The damming of Thirlmere in 1890 had been strongly resisted by the people of the valley. It was seen as an act of urban enslavement of the countryside, driven by the desire for profit rather than respect for the land. The two former lakes which had occupied the valley, Leathes Water and Wythburn Water, had become ghosts; relics to a preindustrial age like the village of Mardale, sunk beneath Haweswater fifty years later. The reach of capitalism knew no boundaries. Around the same time as Thirlmere was dammed, others were being constructed at Lake Vyrnwy and in the Derwent valley in Derbyshire. The Peak District, the Lake District; these were merely suppliers for the voracious monster of the city, the mythical beast that must consume all before it merely to live.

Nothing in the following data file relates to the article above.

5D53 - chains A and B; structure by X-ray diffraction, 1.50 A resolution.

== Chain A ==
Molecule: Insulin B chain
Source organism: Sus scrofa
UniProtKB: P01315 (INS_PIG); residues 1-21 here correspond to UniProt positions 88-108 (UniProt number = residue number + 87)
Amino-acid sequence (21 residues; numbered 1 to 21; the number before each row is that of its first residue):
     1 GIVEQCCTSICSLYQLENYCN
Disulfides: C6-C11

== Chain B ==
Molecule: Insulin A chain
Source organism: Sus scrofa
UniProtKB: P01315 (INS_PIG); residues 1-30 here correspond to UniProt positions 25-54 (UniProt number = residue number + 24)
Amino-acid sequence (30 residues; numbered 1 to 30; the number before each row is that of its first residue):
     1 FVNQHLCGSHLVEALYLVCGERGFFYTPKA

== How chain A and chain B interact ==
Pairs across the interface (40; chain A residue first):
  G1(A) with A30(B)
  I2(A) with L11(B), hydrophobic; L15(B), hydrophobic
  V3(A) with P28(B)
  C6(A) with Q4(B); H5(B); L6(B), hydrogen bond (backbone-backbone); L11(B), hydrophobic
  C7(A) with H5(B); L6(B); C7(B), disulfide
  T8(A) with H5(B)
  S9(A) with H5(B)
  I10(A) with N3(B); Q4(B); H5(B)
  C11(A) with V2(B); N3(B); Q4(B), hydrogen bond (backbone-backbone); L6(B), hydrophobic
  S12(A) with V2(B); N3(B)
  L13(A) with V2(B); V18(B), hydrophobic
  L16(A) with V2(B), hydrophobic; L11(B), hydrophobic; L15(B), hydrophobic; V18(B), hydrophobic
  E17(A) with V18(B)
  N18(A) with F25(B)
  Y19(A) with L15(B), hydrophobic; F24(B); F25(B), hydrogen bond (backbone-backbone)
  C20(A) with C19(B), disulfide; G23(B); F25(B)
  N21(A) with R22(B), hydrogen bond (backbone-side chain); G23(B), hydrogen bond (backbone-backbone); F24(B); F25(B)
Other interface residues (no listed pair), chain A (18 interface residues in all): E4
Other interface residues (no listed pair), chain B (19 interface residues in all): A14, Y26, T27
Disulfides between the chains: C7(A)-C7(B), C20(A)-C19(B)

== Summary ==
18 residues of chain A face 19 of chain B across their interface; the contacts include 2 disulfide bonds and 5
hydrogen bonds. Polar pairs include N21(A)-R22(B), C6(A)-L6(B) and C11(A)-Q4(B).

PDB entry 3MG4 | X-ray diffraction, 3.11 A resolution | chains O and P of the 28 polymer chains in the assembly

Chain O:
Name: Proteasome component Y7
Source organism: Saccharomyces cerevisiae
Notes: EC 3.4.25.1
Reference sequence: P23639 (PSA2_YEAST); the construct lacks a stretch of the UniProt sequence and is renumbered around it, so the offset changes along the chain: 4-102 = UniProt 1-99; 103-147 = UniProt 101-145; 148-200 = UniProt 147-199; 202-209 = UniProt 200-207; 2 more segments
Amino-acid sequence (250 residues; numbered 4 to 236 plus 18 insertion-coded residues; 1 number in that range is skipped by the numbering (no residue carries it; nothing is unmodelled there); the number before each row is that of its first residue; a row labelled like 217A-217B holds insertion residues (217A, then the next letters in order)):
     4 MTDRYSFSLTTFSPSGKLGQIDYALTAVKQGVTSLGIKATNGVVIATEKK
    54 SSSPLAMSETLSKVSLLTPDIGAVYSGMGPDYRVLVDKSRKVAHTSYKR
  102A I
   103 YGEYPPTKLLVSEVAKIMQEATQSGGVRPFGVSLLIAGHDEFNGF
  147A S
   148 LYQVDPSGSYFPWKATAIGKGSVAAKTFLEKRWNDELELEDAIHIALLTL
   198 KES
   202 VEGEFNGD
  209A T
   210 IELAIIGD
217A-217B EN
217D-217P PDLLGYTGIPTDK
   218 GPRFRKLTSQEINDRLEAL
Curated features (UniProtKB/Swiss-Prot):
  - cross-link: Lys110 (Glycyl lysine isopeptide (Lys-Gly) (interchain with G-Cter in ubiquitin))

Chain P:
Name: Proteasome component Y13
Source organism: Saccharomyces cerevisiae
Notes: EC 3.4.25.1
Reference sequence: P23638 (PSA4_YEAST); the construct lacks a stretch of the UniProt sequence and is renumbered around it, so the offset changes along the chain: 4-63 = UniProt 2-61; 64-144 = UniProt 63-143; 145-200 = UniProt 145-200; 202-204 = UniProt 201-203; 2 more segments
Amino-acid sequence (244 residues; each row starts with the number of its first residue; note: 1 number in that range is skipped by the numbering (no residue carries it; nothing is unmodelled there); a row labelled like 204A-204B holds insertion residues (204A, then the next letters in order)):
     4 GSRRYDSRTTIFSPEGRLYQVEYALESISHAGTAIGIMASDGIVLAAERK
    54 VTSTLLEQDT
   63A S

But tell me, tell me! speak again,
Thy soft response renewing –
What makes that ship drive on so fast?
What is the OCEAN doing?
In November 2009, the heaviest rains ever recorded in Cumbria caused widespread flooding in the western part of the Lake District. The centre of the storm seared across the catchment of the Derwent river; the becks and streams which seam the fellsides fed by a large, upland area of boggy hills from Skiddaw to Helvellyn and Scafell. Thirlmere, already brim-full from a damp autumn, and kept at high levels for the needs of Manchester, could absorb no more; two hundred and twenty million litres of water overflowed from the dam’s spillway over the course of the 20th November. Below Robert Southey’s former home at Greta Hall in Keswick, the river burst its banks. Downstream, Wordsworth’s childhood home in Cockermouth was awash; over two metres of filthy water charged through the walled garden like a bulldozer. The parks and open spaces of the town were strewn with the intimate debris of people’s lives; a carriage clock, a coal scuttle, skeins of wool like the unravelling of our domestic existence.